A Token Burmese at London Business School


This video was made more than a year ago.  I have never shared it on social media because I do not want to be (too) self-promotional online.  But I am posting it now to highlight the irony that I am being failed on the very thing the institution is using my face to promote: the “Global Business Experience” requirement at London Business School MBA.

This year, Myanmar is one of the six countries the school is sending students to under the “Global Business Experience” banner.

For my own requirement, I was supposed to head to South Africa about three weeks ago, but I could not board my flight because my visa was and is still being assessed by the South African High Commission in London.  My classmates got their visa back within two days.  Mine has taken more than a month, even after submitting additional documents not listed on the original requirement list.  All of this began because I missed one cover letter signed by my bank branch manager.  I had to reschedule, and I made an overnight trip to Manchester to snatch the first available interview appointment slot.

The more infuriating part is that the school is failing me this “course” supposedly for the fact that my evidence of visa appointment slips and receipts were considered “not strong enough.”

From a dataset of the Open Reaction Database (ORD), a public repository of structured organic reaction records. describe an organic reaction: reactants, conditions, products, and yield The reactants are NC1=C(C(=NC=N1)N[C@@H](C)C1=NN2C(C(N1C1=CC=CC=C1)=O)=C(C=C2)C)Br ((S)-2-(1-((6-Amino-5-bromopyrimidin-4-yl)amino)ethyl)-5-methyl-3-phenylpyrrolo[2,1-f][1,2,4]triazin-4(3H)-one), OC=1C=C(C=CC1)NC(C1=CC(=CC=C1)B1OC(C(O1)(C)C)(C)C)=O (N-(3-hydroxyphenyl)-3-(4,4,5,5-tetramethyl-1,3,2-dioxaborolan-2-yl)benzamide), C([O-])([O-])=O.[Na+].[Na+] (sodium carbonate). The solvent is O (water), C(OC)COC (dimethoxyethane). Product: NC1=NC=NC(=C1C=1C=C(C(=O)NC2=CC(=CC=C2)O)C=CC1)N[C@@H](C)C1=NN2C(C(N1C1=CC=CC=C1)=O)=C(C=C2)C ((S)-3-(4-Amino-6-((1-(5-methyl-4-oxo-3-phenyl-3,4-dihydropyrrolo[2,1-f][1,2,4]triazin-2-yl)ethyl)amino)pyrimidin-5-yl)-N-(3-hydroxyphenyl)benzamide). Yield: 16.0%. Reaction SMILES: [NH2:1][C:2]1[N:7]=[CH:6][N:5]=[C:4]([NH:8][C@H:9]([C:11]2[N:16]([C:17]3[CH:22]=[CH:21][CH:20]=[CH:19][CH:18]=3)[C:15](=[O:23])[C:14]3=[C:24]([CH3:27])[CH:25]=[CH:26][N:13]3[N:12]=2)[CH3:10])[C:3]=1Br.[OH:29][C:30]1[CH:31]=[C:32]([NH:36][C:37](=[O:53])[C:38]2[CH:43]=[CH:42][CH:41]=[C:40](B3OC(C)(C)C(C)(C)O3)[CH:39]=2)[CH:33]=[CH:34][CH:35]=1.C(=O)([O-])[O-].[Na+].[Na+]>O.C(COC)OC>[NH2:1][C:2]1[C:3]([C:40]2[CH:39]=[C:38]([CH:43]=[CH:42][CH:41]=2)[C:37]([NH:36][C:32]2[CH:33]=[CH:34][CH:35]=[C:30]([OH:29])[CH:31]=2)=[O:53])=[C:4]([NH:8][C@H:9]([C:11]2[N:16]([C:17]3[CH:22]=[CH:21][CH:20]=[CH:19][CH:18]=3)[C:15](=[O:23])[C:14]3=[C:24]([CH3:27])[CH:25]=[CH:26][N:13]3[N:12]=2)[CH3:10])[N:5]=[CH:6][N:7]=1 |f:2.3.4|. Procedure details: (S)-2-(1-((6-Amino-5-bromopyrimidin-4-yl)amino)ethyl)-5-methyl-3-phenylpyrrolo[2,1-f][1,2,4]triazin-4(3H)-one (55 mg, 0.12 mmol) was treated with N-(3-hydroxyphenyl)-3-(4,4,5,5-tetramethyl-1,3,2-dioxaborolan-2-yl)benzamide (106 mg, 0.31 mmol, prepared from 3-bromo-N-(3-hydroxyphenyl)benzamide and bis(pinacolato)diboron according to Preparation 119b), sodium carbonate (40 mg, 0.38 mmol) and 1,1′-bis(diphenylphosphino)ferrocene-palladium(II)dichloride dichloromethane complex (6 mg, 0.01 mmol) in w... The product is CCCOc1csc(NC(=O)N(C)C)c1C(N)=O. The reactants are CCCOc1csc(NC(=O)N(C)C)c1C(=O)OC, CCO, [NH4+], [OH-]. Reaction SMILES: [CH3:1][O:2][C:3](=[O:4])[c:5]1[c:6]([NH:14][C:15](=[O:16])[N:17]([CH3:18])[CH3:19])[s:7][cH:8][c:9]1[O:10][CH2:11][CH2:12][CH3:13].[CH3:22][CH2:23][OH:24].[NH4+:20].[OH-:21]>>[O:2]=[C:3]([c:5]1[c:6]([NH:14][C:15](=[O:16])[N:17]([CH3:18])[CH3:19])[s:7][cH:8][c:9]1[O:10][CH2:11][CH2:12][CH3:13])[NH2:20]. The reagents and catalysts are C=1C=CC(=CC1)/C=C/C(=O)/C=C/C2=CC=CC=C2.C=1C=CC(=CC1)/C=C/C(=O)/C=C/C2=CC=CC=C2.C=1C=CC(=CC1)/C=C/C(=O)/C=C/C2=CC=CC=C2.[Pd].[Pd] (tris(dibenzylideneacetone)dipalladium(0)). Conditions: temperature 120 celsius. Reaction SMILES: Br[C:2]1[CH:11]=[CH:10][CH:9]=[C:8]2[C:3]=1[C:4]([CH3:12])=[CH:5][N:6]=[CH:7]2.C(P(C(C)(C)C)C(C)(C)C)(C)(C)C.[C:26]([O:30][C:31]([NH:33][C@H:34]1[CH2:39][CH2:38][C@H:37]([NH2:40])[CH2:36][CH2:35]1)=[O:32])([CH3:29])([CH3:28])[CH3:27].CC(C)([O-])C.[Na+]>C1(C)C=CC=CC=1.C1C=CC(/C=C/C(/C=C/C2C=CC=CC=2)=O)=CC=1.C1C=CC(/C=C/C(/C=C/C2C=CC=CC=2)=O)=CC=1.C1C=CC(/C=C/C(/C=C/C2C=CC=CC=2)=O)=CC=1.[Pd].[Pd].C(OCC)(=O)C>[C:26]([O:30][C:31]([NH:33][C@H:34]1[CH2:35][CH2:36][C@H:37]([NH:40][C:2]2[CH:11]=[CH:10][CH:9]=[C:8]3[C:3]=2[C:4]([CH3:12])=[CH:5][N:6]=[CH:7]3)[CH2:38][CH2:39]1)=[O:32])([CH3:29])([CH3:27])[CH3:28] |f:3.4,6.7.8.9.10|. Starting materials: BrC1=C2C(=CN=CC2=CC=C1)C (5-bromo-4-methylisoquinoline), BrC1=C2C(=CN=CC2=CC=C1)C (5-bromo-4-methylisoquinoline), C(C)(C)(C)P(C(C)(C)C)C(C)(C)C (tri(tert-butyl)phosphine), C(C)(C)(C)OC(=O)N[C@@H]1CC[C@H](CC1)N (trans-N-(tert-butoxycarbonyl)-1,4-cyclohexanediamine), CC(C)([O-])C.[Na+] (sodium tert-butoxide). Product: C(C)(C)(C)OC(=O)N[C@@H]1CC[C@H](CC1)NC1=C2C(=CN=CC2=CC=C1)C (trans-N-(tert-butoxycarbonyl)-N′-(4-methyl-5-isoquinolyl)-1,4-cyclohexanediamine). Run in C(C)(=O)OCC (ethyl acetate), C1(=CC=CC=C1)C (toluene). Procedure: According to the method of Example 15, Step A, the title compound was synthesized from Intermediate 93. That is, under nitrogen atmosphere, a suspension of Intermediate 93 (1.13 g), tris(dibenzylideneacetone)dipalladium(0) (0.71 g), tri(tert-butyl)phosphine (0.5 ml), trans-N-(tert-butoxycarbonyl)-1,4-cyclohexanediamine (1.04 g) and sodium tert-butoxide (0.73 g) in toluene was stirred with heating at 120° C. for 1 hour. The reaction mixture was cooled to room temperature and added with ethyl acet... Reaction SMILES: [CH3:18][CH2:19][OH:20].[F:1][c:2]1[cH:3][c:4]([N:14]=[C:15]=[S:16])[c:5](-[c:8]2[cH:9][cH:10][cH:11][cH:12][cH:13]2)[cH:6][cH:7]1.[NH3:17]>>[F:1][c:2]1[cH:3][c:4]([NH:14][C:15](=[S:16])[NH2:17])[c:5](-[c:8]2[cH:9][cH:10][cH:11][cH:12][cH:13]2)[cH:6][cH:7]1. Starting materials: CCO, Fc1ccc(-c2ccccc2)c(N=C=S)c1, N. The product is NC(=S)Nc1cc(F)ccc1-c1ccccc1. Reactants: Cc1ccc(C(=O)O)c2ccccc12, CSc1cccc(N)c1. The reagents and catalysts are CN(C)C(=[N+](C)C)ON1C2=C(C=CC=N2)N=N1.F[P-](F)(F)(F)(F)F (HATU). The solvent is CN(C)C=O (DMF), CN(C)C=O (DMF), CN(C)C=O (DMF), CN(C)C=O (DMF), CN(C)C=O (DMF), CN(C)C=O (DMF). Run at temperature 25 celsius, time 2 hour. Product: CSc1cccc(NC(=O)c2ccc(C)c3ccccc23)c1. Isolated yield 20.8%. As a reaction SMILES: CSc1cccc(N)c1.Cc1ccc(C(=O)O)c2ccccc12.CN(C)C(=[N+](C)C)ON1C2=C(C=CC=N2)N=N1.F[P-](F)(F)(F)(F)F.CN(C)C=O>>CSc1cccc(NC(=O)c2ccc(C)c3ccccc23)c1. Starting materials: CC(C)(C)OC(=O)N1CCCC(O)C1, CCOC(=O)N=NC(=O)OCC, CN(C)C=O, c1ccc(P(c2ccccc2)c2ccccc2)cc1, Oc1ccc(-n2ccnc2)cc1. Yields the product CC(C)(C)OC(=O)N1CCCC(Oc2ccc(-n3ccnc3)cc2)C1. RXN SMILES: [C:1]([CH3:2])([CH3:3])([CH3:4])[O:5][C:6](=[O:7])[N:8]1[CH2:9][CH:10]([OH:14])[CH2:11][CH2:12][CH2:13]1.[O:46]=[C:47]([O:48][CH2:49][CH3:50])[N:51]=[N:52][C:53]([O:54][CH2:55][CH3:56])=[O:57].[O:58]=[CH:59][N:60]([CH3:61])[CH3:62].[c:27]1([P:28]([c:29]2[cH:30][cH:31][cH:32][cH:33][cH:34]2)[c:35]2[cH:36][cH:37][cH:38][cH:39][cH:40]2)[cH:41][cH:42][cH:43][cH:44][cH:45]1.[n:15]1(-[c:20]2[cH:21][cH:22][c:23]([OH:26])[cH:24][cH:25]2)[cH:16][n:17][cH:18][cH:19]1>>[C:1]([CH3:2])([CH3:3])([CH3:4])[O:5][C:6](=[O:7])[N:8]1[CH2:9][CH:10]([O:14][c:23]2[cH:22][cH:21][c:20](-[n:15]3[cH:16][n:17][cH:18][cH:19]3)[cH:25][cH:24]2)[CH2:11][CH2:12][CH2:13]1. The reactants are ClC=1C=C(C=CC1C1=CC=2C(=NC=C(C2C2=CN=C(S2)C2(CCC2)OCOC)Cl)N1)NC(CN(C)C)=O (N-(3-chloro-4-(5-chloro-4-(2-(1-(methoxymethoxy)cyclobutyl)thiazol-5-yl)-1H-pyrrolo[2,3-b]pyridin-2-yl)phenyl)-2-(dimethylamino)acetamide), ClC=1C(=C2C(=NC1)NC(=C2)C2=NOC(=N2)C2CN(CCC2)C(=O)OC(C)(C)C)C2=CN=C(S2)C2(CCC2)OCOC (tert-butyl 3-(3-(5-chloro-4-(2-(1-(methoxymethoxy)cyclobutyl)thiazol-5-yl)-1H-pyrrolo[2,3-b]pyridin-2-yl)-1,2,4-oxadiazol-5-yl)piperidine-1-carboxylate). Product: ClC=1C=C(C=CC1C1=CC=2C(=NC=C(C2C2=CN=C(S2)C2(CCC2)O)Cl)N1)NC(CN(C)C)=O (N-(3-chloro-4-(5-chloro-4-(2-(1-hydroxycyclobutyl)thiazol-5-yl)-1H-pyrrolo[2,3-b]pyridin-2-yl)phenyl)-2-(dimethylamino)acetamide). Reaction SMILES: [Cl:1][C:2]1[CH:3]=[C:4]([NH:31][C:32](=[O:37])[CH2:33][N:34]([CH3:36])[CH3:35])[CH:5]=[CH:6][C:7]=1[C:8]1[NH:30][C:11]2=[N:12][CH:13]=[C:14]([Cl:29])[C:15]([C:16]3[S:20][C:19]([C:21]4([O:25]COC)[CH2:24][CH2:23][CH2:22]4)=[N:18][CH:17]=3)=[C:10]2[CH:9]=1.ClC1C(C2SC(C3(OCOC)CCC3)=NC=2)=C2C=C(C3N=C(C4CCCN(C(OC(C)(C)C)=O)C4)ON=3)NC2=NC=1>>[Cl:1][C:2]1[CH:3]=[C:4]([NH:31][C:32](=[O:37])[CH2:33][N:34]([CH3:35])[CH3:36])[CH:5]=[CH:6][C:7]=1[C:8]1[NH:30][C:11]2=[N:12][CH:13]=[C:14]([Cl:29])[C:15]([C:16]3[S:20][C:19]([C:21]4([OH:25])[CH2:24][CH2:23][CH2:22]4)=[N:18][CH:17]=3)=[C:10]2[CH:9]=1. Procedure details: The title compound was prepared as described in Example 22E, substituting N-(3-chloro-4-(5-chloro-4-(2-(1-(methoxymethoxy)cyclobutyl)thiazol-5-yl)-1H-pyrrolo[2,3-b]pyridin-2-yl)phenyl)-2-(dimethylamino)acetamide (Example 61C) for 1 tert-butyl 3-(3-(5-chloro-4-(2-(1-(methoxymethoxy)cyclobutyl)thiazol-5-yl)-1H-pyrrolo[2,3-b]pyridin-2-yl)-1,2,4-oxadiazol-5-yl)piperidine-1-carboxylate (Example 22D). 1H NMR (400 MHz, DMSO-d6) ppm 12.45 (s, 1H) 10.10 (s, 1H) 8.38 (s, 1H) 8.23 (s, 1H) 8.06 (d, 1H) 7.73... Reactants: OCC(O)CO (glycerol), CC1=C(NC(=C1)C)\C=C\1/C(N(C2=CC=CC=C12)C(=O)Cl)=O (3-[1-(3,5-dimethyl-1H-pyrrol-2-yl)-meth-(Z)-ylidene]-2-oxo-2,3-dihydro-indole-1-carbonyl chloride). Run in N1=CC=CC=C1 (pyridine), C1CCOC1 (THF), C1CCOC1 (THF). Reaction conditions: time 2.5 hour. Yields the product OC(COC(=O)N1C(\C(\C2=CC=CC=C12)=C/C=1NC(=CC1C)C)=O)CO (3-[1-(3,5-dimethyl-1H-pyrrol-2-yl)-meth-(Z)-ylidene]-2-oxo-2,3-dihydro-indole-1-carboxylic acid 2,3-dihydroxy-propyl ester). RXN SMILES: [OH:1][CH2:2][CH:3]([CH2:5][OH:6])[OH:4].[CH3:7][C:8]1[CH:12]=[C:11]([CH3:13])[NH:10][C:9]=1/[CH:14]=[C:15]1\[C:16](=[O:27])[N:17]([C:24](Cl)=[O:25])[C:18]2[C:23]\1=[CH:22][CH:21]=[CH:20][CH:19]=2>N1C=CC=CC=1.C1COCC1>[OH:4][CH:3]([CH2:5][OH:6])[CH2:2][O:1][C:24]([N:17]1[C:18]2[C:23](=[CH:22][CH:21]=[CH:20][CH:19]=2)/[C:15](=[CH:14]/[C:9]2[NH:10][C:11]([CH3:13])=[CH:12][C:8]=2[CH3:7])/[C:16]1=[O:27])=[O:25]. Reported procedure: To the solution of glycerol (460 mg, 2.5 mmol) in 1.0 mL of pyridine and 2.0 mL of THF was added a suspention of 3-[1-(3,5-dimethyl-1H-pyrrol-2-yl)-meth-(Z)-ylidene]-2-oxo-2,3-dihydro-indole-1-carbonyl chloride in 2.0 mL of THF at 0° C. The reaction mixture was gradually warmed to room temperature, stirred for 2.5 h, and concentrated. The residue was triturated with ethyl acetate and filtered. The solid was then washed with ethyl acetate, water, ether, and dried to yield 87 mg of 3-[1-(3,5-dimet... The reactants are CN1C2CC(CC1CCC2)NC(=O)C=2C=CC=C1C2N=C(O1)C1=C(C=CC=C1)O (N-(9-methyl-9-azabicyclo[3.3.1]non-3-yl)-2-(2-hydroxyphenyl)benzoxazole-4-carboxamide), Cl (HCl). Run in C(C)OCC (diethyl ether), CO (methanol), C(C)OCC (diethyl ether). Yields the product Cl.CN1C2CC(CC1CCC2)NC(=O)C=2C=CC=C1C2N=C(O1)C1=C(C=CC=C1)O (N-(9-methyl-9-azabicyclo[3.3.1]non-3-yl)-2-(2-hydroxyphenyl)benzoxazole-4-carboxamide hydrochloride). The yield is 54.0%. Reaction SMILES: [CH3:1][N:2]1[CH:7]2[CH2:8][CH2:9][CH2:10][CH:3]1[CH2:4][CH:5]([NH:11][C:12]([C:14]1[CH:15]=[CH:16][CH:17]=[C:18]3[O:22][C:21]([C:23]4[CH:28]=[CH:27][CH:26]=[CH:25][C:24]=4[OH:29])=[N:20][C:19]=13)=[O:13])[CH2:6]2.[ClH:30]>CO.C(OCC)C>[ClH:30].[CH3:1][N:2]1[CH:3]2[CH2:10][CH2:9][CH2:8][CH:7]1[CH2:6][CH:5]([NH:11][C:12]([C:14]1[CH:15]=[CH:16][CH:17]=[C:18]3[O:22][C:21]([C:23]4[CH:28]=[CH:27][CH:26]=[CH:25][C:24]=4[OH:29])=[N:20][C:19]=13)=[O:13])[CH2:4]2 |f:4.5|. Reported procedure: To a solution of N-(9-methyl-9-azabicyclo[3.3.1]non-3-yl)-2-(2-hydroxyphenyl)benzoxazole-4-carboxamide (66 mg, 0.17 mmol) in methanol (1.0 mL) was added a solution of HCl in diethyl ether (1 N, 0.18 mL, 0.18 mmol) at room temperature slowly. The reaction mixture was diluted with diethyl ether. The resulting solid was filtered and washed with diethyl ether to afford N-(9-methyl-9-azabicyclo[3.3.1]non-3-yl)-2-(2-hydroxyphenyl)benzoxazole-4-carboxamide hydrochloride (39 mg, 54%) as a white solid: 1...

Yes, I should have secured a signed letter from my bank in the first place, but no, I do not believe that the institution should put a student’s track on the chopping block and impose additional financial penalties for this error.  If an academic institution wants to feature students from obscure countries with obscure passports on marketing clips to highlight “diversity”, the institution should have a procedure that accounts for unpredictability associated with visa and paperwork unique to the case.  Visa-related Extenuating Circumstances should be judged by someone who has visa application experience, not a white male who does not know where the VFS Global office is.

This frustration with the school administration is tangible.  LBS is ousted by INSEAD in this year’s Bloomberg ranking.  Compared to other top international MBA schools, LBS is scored most poorly in Alumni and Student surveys, while employers seem most pleased.


That being said, I would not write my entire MBA experience off because of this paperwork crisis.  I learned a few things about myself.